We like the dark, my kind. It’s just as well, because no sliver of light chinks its way into this forsaken place. I have only the damp walls and the chittering rats as muses for my senses. Even the wardens provide little interaction; my meals are pushed through the hatch once a day. I eat my thin soup to the sound of hurried footsteps retreating up the corridor, and then nothing. The guards’ unease is not surprising. They can sense something about me. What they feel they cannot say, but it is there nonetheless.
Their inarticulacy is unsurprising. I do not conform to their preconceptions of how a vampire might act. I don’t hover menacingly like Christopher Lee and I’m certainly not involved in a nauseating love triangle with a werewolf. I have neither fangs nor superhuman strength, and my interactions with garlic and mirrors are likely as unremarkable as yours.
There is one uncomfortable fact which still holds true to the legends – we must feed. You can keep your bodily fluids, though. Your blood tastes exactly the same in my mouth as it does in yours – claggy and retch-inducing. Perhaps we used to indulge in such base pursuits. I don’t remember. I do know that we have evolved to survive on something much more nourishing – emotion.
I once took succour from joy, the more widespread and bounteous the better. I fed upon your emotional by-products; a cry of joy as a baby is born, a belly-laugh at a joke down the pub. Not so sinister, is it? Of course, these were merely aperitifs, barely enough to tamp down an appetite. My main source of nourishment came from sporting meets, music recitals, that sort of thing. Ah, the swell of the crowd, the noise, the sweat, the passion…being part of a throng like that could sustain me for months. With every roar, every surge, I could feel strength pushing through my veins.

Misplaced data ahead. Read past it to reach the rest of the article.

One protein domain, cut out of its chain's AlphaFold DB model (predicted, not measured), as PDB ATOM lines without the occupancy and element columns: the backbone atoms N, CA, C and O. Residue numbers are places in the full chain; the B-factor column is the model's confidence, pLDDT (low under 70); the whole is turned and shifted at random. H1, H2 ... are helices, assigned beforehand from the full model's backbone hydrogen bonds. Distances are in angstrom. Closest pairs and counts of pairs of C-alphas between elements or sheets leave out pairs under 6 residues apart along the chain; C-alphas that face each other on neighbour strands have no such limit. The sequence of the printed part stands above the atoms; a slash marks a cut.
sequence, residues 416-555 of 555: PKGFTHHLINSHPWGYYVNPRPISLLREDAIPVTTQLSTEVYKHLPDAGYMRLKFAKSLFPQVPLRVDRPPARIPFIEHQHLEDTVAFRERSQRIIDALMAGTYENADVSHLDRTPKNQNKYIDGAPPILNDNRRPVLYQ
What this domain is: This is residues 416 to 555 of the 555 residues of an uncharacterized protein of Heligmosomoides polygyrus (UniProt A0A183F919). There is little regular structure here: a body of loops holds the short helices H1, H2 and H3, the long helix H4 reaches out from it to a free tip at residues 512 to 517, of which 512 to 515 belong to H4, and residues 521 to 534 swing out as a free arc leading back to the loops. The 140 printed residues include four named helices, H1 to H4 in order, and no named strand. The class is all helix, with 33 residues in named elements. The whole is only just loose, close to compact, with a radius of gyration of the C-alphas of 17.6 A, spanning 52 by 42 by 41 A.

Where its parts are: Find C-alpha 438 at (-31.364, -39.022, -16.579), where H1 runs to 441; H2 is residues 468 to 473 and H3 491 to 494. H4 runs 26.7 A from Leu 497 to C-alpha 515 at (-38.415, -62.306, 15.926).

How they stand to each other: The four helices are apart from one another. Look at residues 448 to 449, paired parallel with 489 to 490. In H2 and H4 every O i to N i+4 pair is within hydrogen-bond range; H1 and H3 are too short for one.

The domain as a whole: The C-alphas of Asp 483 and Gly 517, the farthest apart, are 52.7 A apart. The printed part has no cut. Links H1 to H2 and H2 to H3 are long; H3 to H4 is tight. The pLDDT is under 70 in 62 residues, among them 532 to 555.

Greed was my downfall of course. Soon, jousts and hunts were not enough. The joy wasn’t…feral enough for me. Real emotion, unbridled joy, that’s hard to come by. Hope became my drug of choice. The storming of the Bastille, Gandhi’s march, Mandela’s liberation, the fall of the Berlin Wall, Times Square during the moon landings…I was there for all of them. A lot of nourishment to be had, but also a lot of unrest. I suppose it was only a matter of time before my presence was deemed suspicious.
My cover was sprung at the Arab Spring. I guess some intelligence service somewhere had me at one too many rebellions for their liking. The soldiers described me as a usurper of the peace as they led me away. I’m still not sure what that means other than I’ll not be leaving this hole again. At first I thought I’d starve. Cut off from hope, joy, excitement. What was down here for me? Surely I would wither.
Not so. It transpires that living underneath the living streets simply requires an adjustment of the palette. It’s not cries of revolution that titillate me now, but rather the moans of my fellow prisoners. I lay here in the dirt and bask in their whimpers and dream-prompted mumblings. Thin fare, to be sure, but I’m learning to savour smaller portions.
Matthew Richardson is a writer of short stories. His work has featured in Gold Dust magazine, Literally Stories, Near to the Knuckle, McStorytellers, Penny Shorts, Soft Cartel, Whatever Keeps the Lights On, and Shooter magazine. He is an absentee member of the Glasgow Writers Group, a PhD student at the University of Dundee, a lucky husband, and a proud father.
Not necessarily in that order